Technology Grant: Enhancing Technology Literacy



Technology Grant Proposal

Chante’ Hendrix First Hopewell 664 Shelby Street Mobile, AL 36610 (251) 456-9800 Church Youth Ministry

Title: Enhancing Technology Literacy


We find that technology is vital in our ever so changing world. From the installation of programming such as Chrome and Firefox, to establishing your own domain and microblogging, technology is a trend that connects an instant form of communication that affects people of all ages, races, socioeconomic status and so on, as the use of technology does not discriminate. However, while the use of technology does not discriminate, access to technology can certainly be challenging for many particularly some of the school-aged children in the community where First Hopewell is locate. Some of these kids live in underserved communities where the purchase of a computer or laptop does not lead in priority of need. As members of BBVA Compass banking, First Hopewell meets the requirements of your charitable grants and also aligns with three (3) of the six (6) core areas of focus for your foundation as listed:

• Community Development • Education • Diversity and Inclusion

Ideally, a charitable grant will help fund technology investments so that the church will be able to provide a technology resource center for students living in the community. We would create hours of operation dedicated to student technology training, and also serve as a resource that will enable students to complete computer based school assignments without the stress of computer access for those without computer access.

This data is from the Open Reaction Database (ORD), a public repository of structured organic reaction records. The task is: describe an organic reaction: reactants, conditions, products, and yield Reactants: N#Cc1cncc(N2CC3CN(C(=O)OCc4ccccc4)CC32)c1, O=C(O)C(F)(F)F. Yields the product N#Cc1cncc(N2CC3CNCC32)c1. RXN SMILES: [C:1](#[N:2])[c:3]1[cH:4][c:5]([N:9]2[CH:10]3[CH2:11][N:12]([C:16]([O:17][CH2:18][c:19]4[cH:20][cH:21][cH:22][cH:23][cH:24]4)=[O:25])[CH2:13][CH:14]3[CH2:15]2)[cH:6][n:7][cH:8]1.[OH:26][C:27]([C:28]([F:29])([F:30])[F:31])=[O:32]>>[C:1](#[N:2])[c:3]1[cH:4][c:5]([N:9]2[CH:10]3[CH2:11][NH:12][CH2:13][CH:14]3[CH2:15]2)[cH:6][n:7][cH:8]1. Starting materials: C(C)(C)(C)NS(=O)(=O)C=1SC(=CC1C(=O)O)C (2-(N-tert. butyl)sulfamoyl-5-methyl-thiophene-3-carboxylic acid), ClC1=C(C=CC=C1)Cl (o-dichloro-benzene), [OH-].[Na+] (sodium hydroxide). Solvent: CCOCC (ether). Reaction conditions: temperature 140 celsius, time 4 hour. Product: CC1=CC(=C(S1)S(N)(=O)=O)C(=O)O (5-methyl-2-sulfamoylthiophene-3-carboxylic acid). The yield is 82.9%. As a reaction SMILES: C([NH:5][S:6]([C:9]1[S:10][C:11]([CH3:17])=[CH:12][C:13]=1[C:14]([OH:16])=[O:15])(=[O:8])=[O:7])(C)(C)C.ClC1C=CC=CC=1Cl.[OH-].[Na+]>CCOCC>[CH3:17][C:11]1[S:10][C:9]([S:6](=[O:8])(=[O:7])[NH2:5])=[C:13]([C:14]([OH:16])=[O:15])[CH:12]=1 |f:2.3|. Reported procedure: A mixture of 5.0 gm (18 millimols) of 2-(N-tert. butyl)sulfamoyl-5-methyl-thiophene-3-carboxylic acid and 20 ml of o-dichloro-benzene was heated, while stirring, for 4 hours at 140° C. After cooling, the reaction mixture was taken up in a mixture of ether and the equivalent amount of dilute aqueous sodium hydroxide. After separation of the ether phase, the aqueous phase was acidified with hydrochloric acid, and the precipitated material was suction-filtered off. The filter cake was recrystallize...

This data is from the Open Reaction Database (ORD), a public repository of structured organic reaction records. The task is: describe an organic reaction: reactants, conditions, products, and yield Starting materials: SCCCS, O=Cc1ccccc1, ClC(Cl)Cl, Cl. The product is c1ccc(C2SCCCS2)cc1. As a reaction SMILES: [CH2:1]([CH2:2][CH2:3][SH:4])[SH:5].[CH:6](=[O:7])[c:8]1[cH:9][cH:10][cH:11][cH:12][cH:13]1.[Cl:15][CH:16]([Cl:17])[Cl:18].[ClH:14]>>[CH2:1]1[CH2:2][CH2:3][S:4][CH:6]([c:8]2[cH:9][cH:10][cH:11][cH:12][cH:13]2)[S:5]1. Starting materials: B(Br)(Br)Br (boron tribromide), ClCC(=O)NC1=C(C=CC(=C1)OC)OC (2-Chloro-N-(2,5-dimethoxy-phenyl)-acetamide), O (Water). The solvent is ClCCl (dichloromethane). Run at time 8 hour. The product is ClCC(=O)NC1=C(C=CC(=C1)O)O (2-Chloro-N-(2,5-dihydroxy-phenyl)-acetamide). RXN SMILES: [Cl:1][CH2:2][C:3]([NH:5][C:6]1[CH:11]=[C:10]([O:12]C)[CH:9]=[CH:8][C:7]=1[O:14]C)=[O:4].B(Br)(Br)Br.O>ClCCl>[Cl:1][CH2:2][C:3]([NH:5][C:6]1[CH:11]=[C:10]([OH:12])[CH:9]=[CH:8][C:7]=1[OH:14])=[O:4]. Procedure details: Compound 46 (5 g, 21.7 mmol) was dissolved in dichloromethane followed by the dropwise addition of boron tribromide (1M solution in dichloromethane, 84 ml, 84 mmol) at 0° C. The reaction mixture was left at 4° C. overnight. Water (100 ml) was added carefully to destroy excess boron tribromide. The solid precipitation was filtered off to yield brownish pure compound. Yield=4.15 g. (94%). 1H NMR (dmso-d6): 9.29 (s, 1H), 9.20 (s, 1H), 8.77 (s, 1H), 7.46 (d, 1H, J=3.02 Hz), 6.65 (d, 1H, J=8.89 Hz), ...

Itemized Technology Grant Request:

10 Computers Computer installation Computer Stations, i.e., desks 1 Instructor

Number of Students Impacted:

The approximate number of students at First Hopewell and in the community who will benefit from a structured technology program is approximately 50-100. These students range from elementary to high school age and 60% are underserved.


The platform for computer technology has evolved since 1998. The International Society for Technology (ISTE) notes that in 1998 students learned to use technology; in 2007 they used technology to learn; and today we see a transformative learning with teachers.

The installation of computers and instruction of technology will:

• Allow students to be exposed to technology training and advancement in their technical skills so that they are competitive in their classroom learning space;

• Will serve as a tool to allow access to classroom computer based assignments where parents and or guardians cannot afford the purchase of such technology;

• Strengthen the overall technology needs of communities with low-to moderate income levels; and

• Cultivate interest and build on a diverse and inclusive population of people in the field of computers (computer science, technology, engineering, etc).

Further, students will learn to solve problems, demonstrate an understanding of technology trends, and participate in team collaborations and learning that will align with their schools technology curriculum and learning.

Link to the Grant:

Interest article on ISTE that relates to technology:

Proof of the grants existence


We don’t need a picture of a web page, we need a link to a web page. Since you reference this document in your grant you should include a link to it as part of your application.

No. The link to the grant (which you provided earlier) is proof of the grants’ existence. A picture of a web page is not. You can fake a picture of a web page you can’t (very easily) fake the existence of a grant-making institution.

The education priorities of the grant are:

Which of these do you see your grant addressing? As I pointed out earlier, the grant specifically addresses this limitation: “Religious organizations that are not engaged in a significant project that is non­sectarian and benefits a broad base of the community.” I don’t see how you address this in your proposal.